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Alan Brochstein, 420 Investor (1,303 clicks)
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Income-oriented investors face many challenges in our current environment of generational-low interest rates. Some have taken either credit risk, liquidity risk or maturity risk in order to help offset the reduction in yields, and many have substituted bond-like equities for portions of their fixed-income portfolios. The stock markets around the world are in the rally mode, perhaps signaling economic improvement in the future at the same time as Fed Chairman Ben Bernanke is pouring gasoline on the fire potentially with QE3.

Interest rates won't always be this low, and the recent actions to jump-start our sluggish economy may work, or, more likely, create fears of inflation should they appear to be working. As interest rates normalize, many income-oriented securities face potential price declines, some more than others. In this first part of this series, I discussed how rising interest rates could impact various parts of the bond market. In Part 2, I consider income-producing equities.

Like bonds, stocks can be impacted very differently by changes in interest rates. Before I dive into various types of stocks, I want to generalize. The more like a bond the stock is, the more likely it is to perform poorly if rates rise. Stocks don't have maturities (typically, as a few, like royalty trusts, for instance, do), so they can be considered more like very long maturity bonds than shorter ones. In part 1, the basic message was to shorten maturities, which isn't really an option with stocks. There is, however, a safety valve for many stocks: the dividend can rise. So, the basic strategy to protect from the potential loss of principal is to focus on dividends that can rise.

Let's take a quick look at the math. Assume a stock trades at $10 and has a $0.40 dividend or 4% yield. If Treasury rates were to rise by 1%, it's not likely that the yield on many dividend-paying stocks would rise the same amount (because of the growth), but we will assume so in this example. If the stock were able to only maintain the dividend, then it would need to yield 5% (a price of $8). This would cause the stock to decline by 20%, which would actually be worse than the decline in the 30-year Treasury, which would decline approximately 18%.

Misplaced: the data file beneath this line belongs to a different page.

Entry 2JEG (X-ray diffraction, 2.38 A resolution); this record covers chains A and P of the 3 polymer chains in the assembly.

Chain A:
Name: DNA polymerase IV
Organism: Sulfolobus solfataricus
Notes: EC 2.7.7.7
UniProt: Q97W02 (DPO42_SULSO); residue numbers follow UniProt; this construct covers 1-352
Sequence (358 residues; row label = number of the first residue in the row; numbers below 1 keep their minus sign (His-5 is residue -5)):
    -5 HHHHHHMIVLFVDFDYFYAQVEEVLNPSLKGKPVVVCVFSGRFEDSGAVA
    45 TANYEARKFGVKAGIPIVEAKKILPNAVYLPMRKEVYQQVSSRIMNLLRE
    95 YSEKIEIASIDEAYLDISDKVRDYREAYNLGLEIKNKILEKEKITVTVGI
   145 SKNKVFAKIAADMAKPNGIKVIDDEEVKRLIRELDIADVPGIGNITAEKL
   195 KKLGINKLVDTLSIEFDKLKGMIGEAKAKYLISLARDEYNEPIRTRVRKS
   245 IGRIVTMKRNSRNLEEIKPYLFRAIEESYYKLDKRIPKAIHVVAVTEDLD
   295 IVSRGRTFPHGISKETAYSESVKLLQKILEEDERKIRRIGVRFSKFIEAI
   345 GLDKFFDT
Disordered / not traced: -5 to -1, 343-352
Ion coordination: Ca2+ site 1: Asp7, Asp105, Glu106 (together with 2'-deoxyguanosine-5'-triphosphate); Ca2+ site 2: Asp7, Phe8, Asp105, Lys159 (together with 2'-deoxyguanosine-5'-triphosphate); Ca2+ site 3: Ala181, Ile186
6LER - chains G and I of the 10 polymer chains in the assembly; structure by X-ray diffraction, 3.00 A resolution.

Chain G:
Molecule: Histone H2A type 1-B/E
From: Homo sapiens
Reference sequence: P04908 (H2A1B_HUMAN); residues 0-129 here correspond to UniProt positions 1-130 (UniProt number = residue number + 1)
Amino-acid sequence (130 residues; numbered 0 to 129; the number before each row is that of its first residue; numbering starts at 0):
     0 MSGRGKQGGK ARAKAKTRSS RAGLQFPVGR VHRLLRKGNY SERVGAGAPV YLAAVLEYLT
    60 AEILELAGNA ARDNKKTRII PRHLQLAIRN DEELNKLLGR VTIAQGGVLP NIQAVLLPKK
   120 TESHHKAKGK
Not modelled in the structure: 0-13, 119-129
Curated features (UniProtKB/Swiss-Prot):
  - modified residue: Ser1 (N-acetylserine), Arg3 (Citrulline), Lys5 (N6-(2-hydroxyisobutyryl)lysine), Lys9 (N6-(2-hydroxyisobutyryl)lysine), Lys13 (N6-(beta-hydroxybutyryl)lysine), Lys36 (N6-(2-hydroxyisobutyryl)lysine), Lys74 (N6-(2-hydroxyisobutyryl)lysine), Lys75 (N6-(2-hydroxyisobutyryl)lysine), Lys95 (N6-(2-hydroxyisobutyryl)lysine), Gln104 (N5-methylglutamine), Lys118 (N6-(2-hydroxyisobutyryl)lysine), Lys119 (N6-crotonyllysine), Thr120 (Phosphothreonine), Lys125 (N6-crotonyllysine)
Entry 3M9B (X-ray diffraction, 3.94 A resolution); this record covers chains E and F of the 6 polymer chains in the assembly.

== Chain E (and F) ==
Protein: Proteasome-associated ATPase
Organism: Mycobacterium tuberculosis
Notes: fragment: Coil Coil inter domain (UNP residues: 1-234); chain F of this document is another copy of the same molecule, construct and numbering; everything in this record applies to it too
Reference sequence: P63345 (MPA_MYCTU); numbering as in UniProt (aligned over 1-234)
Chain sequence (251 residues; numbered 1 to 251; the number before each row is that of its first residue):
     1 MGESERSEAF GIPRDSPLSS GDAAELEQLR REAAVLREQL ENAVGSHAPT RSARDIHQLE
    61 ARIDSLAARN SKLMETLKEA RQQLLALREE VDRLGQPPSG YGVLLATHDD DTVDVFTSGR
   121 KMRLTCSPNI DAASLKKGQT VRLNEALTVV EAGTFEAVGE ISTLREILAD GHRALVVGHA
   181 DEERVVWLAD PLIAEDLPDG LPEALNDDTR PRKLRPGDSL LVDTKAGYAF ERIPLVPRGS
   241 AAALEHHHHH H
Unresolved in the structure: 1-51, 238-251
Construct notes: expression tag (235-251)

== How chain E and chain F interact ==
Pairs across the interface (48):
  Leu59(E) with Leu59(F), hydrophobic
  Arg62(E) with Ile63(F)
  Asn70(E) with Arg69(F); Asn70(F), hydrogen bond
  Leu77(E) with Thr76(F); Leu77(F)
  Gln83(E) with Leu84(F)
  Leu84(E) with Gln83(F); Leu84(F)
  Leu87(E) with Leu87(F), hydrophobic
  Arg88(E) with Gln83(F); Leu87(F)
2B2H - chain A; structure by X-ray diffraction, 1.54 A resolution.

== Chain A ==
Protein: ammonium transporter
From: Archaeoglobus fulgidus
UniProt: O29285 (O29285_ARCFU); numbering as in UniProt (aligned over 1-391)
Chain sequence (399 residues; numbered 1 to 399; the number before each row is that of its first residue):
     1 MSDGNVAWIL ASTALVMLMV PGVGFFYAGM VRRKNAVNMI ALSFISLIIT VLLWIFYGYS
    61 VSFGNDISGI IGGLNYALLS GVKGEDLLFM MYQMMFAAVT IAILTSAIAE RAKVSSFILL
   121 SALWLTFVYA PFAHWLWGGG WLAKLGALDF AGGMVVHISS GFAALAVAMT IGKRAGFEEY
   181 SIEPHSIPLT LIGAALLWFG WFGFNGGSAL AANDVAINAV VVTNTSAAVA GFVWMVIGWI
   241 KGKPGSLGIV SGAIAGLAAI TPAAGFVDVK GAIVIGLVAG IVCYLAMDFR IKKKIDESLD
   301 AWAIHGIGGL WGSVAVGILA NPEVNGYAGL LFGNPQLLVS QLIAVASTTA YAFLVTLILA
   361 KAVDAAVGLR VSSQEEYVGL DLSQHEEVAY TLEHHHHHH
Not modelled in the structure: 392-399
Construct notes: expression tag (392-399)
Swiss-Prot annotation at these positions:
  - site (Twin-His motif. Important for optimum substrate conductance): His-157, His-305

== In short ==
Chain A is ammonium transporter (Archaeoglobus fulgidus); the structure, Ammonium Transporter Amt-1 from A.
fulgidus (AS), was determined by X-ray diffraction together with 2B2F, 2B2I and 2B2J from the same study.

Now, if the dividend were to grow by 10% to $0.44, the price decline would be substantially less, as the price at a 5% yield would be $8.80 (a 12% decline). Investors appreciate this feature, so the yield would likely not rise by the full 1%. Now, do keep in mind that this was just an example, but hopefully it illustrates how rising dividends offer protection against rising yields. The key, then, when looking at and within various sectors of the stock market, is to identify the potential for dividend growth. Secondarily, a really high dividend yield can cushion some of the price erosion as well. If a stock yields 9% and increases to 10%, the price decline would be 11% rather than 20% in the case of a stock going from 4% to 5%.

Clearly, one area of the stock market that has attracted fixed-income investors has been the dividend-growth stocks. In general, these stocks are likely to provide better performance than long-maturity bonds in the type of environment I envision ( a slightly better economy with slightly higher interest rates). A better economy should lead to higher earnings, perhaps supporting improved dividend growth. While these are among the lowest-yielding dividend stocks, strong balance sheets and low payout ratios combined with underlying growth can team up to offset the headwinds of rising interest rates.

Utilities, such as those in the Utilities Select SPDR ETF (XLU), are perhaps the most "bond-like," with a limited ability to grow the dividend due to substantial debt on the balance sheets and regulated rates. If you are going to invest in the sector but are concerned about the potential negative impact of rising rates, it might be worth considering lower-yielding stocks with higher growth rates. In general, though, the valuations are somewhat high in the sector, and it could be difficult to avoid capital losses.